The bright yellow school bus pulled in front of Chukchansi Park and opened its doors, pouring its load of excited first-graders onto the sidewalk. The day they long awaited – May Day! May Day! – had finally arrived.
The multifaceted safety fair sponsored by Children's Hospital Central California and the Kohl’s Water Safety program attracted 1,500 first-graders from 10 school districts across the Central Valley. The event held May 18 marked the seventh year for the annual fair and the first year to include school districts outside Fresno, which nearly doubled attendance.
Students from St. Helen’s Catholic School in Fresno wore matching navy T-shirts emblazoned with the school’s logo as they lined up at the entrance to the large stadium. Andy Perez, who served as a chaperone for his son’s class, smiled broadly at the students’ obvious excitement. “Isaiah has really been looking forward to this,” he said of his son. “He came home from school earlier this week and said, ‘Two more days and I get to go on my field trip!’”
Isaiah and his classmates, Wilbur and Mateo, were proud to share what they heard in class about water safety in the days leading up to the big event. “I can tell you what we learned,” said Wilbur. “Do not go into canals.”
“And don’t go swimming without a grown-up.” Mateo nodded.
Isaiah remembered another safety tip. “Don’t go near a river without a parent.”
“And always wear a life jacket!” added Wilbur.
Just then the teacher called out, “Are we ready?”
“Yeah!” came the energized reply, as the students filed through the gate.
Just inside, older students from Yosemite Middle School prepared to greet the sea of first-graders. Christina Viar, the school’s guidance counselor, dispersed the teenagers to their stations with encouraging words. “Remember,” she said. “It’s an honor and a privilege to be here today. You’re the only middle school here and you are ambassadors representing Fresno Unified School District.” These bright volunteers represented their district well. They wore “Student Code of Honor” T-shirts with the “code” listed in bullet points on the back. It began with: I am a student! I will represent myself, my school and my community with honor.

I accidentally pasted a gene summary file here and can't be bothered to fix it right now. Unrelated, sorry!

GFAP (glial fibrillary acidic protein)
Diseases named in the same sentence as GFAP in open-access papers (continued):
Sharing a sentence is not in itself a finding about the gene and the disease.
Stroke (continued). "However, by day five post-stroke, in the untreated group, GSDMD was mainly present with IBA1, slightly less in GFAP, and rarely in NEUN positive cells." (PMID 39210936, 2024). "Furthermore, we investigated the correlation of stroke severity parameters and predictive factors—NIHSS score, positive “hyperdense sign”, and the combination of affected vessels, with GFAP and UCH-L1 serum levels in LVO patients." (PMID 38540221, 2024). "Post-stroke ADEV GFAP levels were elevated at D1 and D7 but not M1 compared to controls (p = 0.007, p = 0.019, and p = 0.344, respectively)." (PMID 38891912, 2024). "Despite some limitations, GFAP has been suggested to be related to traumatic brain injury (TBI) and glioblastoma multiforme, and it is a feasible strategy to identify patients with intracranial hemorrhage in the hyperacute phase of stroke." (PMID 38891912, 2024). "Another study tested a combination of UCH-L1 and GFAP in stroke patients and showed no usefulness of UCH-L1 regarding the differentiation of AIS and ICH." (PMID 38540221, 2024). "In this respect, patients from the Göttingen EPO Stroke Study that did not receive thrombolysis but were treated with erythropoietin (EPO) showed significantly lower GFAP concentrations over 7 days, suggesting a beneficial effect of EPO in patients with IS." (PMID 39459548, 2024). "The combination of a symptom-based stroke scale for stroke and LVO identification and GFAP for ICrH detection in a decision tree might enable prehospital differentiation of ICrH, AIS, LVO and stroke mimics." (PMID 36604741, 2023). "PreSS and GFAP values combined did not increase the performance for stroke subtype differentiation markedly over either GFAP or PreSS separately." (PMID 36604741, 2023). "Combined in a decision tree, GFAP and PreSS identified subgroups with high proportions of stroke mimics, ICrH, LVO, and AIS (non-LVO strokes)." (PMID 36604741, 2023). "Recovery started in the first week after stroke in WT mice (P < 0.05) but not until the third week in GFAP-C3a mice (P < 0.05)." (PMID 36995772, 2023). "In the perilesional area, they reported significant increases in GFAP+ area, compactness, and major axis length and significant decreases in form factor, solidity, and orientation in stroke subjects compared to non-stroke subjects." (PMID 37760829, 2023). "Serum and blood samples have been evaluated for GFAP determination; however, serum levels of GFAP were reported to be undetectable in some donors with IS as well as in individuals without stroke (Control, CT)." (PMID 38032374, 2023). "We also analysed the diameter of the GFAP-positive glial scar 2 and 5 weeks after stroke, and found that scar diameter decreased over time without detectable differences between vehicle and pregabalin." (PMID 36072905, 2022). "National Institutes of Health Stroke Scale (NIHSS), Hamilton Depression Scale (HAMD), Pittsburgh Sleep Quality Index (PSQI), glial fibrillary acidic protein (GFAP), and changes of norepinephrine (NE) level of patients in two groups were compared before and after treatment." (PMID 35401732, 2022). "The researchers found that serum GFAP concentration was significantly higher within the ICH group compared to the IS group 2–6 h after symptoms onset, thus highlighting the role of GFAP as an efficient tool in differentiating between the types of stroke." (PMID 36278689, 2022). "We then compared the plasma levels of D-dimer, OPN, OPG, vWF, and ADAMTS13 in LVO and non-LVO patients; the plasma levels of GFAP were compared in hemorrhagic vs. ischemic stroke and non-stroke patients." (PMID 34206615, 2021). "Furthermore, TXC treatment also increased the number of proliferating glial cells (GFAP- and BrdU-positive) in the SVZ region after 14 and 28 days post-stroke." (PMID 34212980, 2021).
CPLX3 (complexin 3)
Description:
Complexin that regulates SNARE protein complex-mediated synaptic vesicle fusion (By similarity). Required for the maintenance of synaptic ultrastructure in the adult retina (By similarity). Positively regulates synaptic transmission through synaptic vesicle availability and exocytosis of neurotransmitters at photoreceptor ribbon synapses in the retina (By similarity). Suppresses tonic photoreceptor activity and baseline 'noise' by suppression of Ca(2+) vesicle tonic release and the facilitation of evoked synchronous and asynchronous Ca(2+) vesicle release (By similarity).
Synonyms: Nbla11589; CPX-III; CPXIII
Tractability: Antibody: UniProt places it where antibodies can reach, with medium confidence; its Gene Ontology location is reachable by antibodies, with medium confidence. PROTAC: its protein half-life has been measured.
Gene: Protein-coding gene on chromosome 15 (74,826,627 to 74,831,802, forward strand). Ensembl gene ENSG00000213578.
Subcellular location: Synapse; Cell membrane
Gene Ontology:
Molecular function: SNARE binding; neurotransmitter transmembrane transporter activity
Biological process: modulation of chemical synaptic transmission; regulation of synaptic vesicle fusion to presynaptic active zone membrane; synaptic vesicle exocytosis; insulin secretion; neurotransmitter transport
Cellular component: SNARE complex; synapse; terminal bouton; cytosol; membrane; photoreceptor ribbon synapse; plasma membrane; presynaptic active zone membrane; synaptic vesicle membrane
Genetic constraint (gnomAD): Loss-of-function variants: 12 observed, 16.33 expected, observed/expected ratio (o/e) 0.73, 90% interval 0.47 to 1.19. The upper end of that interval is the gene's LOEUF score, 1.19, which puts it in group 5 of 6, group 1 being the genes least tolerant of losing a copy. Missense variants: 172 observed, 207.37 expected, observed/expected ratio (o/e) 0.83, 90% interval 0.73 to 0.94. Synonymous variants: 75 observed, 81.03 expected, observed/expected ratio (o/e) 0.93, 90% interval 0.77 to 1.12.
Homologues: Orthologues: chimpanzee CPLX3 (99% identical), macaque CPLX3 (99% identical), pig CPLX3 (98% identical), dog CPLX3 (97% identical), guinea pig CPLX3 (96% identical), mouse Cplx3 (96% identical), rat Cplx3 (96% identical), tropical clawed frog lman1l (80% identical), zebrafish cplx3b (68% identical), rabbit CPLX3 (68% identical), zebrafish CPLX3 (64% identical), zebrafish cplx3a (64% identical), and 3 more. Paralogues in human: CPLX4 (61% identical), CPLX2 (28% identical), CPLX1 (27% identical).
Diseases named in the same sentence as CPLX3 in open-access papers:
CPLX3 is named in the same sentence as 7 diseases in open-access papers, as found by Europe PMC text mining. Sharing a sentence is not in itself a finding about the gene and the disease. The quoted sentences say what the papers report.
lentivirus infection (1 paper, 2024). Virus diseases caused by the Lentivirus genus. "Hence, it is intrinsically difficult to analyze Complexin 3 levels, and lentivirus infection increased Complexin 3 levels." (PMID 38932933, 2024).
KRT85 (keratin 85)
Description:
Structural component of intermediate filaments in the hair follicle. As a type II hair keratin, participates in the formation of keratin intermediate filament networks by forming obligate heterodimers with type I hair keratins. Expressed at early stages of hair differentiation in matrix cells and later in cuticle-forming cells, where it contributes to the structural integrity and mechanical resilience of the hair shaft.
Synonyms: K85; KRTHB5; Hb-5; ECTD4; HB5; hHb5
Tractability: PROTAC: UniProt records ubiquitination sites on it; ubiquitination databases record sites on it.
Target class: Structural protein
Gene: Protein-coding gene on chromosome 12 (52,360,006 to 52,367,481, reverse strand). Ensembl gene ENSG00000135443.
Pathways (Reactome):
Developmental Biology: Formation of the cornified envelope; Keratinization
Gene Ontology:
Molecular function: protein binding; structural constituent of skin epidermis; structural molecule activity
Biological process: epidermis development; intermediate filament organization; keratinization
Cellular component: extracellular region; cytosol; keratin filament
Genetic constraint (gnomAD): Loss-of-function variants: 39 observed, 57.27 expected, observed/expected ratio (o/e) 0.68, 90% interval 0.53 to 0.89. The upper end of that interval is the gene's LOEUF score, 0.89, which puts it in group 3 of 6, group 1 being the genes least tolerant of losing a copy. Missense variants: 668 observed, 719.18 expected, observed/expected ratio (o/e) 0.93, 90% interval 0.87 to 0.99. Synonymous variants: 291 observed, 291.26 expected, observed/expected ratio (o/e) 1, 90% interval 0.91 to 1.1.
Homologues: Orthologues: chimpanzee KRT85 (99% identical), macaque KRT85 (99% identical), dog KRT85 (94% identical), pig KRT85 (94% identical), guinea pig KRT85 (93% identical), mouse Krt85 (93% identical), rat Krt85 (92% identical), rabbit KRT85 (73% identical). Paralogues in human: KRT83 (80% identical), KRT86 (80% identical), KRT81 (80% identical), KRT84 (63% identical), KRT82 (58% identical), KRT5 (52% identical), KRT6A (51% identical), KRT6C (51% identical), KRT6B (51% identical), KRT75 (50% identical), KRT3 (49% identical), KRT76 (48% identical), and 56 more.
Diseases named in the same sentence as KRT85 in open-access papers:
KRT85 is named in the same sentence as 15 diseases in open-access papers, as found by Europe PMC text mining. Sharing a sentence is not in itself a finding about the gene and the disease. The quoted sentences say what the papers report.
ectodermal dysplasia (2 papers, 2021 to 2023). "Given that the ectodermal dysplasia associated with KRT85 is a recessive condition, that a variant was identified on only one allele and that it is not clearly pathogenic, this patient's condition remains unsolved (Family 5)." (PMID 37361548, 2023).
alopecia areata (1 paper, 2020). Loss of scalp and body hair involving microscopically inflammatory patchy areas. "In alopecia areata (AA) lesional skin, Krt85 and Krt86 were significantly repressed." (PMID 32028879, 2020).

Inside the stadium several booths stood ready to share safety tips and instruction. Children learned how to respond to bullies, how to know if they can safely touch something, and how the Star Rescue team uses pulleys and harnesses to reach injured people who fall down a mountainside or into a canal.
Travelling from one booth to another, students learned many more safety tips, like how to be a safe passenger by refraining from distracting behavior while a grown-up is driving. They learned to steer clear of the area immediately behind vehicles, where drivers cannot easily see them while backing up. The fire department allowed children to practice placing 9–1–1 calls and taught them the importance of learning their home addresses. “Who knows your whole address?” a firefighter asked as several hands shot into the air. “You need to know your whole address,” he emphasized.
Michelle Brown, a kindergarten and first-grade teacher from Susan B. Anthony Elementary School in Fresno, prepared her students prior to the field trip. “I taught them the ‘Safer Three’ song,” she said. “I’m not sure they learned all the words, but they got the ‘wave’ part of it.” The teacher grinned as she made her hand swim across invisible waves. Her students met the Safer Three poolside at the stadium.
Sammy the Starfish taught the attentive children about “safe water.” It has a fence around it. Timmy the Tadpole described “safe play” and asked them to repeat the phrase, “When adults are watching, I can learn to swim and swim with a friend.” And Gilbert the Guppy helped children practice the “safe response.” The volunteer dressed in a brightly colored guppy costume pointed to Elmo, a stuffed toy from Sesame Street fame, face down in the water. “When you see a child floating in the water, shout as loud as you can,” said Gilbert. “Shout, ‘Help, help! Child in danger!’ Say it with me.” And the students shouted as the lifeguard snatched Elmo out of the pool.
A highlight of the May Day! May Day! event was when the medical transport helicopters, Air George and SkyLife, landed on the baseball field. As one youngster stepped out of the stands and onto the grass he exclaimed, “I cannot believe we’re out on the field with the helicopters! Oh my gosh!”
Mary Jo Quintero, prehospital liaison nurse in the emergency department at Children’s Hospital Central California and water watchers coordinator for the Kohl’s Water Safety program, worked hard organizing this fun and educational event. Children’s Hospital thanks Quintero and her many volunteers for making May Day! May Day! 2012 a huge success.
To learn more about this event and other safety fairs involving Children’s Hospital, contact Mary Jo Quintero at (559) 353-8661 or email@example.com.